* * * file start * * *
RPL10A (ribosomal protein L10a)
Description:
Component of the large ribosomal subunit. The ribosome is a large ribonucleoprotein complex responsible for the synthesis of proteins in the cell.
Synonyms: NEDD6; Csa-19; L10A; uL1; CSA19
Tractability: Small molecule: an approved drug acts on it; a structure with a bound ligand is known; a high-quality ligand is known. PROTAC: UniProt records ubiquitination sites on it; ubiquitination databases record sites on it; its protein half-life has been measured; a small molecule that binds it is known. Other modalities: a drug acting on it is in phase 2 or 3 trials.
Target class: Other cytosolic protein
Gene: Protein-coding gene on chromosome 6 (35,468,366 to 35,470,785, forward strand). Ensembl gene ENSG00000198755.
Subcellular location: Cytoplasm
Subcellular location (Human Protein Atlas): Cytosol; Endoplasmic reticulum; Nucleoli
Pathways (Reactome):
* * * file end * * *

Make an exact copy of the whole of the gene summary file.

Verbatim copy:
RPL10A (ribosomal protein L10a)
Description:
Component of the large ribosomal subunit. The ribosome is a large ribonucleoprotein complex responsible for the synthesis of proteins in the cell.
Synonyms: NEDD6; Csa-19; L10A; uL1; CSA19
Tractability: Small molecule: an approved drug acts on it; a structure with a bound ligand is known; a high-quality ligand is known. PROTAC: UniProt records ubiquitination sites on it; ubiquitination databases record sites on it; its protein half-life has been measured; a small molecule that binds it is known. Other modalities: a drug acting on it is in phase 2 or 3 trials.
Target class: Other cytosolic protein
Gene: Protein-coding gene on chromosome 6 (35,468,366 to 35,470,785, forward strand). Ensembl gene ENSG00000198755.
Subcellular location: Cytoplasm
Subcellular location (Human Protein Atlas): Cytosol; Endoplasmic reticulum; Nucleoli
Pathways (Reactome):